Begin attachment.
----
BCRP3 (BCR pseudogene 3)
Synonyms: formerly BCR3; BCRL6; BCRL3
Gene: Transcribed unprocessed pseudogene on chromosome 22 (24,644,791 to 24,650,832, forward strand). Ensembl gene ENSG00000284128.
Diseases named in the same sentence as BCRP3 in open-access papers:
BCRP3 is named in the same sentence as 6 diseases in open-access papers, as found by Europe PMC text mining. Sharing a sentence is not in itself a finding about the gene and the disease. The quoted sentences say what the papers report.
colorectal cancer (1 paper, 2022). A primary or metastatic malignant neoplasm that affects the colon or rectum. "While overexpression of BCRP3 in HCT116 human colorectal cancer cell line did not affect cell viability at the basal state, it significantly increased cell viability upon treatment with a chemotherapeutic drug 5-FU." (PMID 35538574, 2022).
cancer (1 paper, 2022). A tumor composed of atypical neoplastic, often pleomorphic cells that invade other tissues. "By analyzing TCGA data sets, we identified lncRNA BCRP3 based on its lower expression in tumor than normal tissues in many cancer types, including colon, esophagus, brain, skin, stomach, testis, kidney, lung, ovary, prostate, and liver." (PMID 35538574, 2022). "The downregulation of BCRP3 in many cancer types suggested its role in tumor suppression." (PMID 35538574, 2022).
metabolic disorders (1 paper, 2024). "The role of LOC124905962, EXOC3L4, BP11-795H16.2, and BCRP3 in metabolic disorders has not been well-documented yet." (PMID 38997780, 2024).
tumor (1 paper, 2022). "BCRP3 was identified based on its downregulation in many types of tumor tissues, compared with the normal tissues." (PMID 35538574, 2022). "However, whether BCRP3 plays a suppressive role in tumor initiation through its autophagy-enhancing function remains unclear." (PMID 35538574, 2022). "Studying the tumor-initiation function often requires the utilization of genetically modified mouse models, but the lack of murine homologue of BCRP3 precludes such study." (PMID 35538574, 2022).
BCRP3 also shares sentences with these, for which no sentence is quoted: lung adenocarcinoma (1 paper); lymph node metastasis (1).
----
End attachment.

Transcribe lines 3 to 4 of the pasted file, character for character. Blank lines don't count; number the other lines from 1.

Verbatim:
Gene: Transcribed unprocessed pseudogene on chromosome 22 (24,644,791 to 24,650,832, forward strand). Ensembl gene ENSG00000284128.
Diseases named in the same sentence as BCRP3 in open-access papers: